Now, that said -- Seattle has struggled from time to time in the run game, and against Miami in particular, a lack of effectiveness up front really slowed them down as an entire offense. Miami did a great job of slicing through the Seahawks' offensive line in order to disrupt running lanes, and Lynch was hit behind the LOS way too often. It also helps, as a defense, to be very patient against this Seattle run game, because when offensive linemen start flowing toward the sideline in their zone-stretch plays, Lynch is looking for defenders that over-commit and get out of their gaps, so he can turn it upfield. Think Arian Foster, but with dreads and a bowlegged gait.
Regardless, it's a good question to lead with, because I think if Seattle can run the football effectively, they'll make things very difficult for the Falcons. They'll keep the deadly Atlanta offense off the field, and eat up clock and field position and hopefully take the crowd out of it. That's the Seahawks' game. The Falcons will obviously game-plan for this though, and in the playoffs, you never really know what will happen. I'm certainly not going into this weekend with the bravado that "the Falcons won't be able to stop Lynch", because they very well could scheme for it and surprise Seattle with some new looks, but I'm certainly hoping it will be something the Hawks can lean on. If Seattle is forced to abandon their run game for ineffectiveness, it could seriously complicate things for Russell Wilson.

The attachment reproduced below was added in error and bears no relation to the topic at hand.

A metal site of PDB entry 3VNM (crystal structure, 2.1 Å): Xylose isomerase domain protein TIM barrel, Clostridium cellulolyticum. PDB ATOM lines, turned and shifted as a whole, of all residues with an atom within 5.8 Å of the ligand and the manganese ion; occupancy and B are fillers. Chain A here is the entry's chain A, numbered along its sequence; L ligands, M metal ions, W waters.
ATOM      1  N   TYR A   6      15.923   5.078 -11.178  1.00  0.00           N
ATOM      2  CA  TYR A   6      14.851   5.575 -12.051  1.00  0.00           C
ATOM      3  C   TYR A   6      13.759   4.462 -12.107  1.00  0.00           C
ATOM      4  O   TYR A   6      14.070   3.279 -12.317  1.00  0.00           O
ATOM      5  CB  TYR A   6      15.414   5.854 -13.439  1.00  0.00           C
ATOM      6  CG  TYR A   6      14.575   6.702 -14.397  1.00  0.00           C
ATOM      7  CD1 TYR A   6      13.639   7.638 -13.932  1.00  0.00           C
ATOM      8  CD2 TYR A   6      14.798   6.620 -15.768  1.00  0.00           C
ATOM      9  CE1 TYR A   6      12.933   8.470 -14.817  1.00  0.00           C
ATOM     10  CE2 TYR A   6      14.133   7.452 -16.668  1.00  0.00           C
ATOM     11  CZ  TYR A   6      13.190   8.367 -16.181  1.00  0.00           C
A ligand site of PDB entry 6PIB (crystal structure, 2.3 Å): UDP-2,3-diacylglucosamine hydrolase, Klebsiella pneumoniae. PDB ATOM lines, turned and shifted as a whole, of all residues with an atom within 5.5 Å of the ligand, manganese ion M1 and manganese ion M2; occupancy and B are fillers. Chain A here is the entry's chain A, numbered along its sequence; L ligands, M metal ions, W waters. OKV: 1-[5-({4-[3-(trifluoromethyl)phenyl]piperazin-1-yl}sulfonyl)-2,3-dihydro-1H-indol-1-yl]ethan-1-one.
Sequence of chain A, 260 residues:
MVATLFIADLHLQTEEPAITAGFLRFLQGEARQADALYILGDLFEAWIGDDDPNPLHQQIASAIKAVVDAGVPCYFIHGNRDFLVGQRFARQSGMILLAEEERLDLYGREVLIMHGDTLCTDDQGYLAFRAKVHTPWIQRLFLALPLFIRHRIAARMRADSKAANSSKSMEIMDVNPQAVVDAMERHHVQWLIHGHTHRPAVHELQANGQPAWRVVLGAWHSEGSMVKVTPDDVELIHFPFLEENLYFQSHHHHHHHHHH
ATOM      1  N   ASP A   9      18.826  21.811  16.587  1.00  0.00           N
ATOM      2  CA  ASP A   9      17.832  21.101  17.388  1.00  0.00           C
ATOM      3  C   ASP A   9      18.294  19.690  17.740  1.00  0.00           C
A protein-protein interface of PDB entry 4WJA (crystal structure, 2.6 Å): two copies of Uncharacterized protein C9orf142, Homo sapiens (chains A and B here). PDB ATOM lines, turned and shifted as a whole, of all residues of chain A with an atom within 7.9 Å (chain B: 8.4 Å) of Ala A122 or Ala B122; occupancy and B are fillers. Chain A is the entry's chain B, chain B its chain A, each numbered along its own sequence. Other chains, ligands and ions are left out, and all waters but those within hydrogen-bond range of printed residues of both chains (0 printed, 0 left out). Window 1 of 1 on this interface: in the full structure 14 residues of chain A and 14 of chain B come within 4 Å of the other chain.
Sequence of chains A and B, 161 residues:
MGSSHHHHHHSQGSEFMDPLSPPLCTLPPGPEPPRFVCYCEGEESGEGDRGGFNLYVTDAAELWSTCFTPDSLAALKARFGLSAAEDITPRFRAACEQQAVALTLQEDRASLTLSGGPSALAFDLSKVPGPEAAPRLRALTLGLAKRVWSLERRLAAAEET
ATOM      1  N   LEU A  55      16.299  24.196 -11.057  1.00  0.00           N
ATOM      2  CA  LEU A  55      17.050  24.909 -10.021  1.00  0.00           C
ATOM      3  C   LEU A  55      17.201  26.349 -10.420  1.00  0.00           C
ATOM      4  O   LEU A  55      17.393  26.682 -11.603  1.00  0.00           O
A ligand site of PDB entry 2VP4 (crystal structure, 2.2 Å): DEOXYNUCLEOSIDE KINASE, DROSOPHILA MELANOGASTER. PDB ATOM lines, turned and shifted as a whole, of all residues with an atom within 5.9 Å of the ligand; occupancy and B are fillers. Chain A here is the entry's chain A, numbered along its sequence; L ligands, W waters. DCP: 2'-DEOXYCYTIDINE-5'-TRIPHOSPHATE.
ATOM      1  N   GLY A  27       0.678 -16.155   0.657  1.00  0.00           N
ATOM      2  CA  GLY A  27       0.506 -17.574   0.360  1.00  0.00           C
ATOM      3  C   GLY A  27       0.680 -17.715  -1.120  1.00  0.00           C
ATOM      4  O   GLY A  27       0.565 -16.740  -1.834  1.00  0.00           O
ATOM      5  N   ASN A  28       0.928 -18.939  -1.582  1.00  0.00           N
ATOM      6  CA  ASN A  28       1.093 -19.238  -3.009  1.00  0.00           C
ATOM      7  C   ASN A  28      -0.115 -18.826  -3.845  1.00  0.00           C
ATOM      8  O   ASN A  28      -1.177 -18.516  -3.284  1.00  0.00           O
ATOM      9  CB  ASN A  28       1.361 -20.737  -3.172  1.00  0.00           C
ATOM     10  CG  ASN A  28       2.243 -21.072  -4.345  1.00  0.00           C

Also worrisome is that Lynch hasn't practiced this week with a foot injury, so if he can't go on Sunday, all bets are off.
DK: Another great question, and one that I can't answer definitively. It's going to be fun to watch, because it's strength-on-strength. Seattle's talent at cornerback is one of the biggest reasons that they can run the schemes that they run, and obviously the same could be said about White/Jones for the Falcons' offense.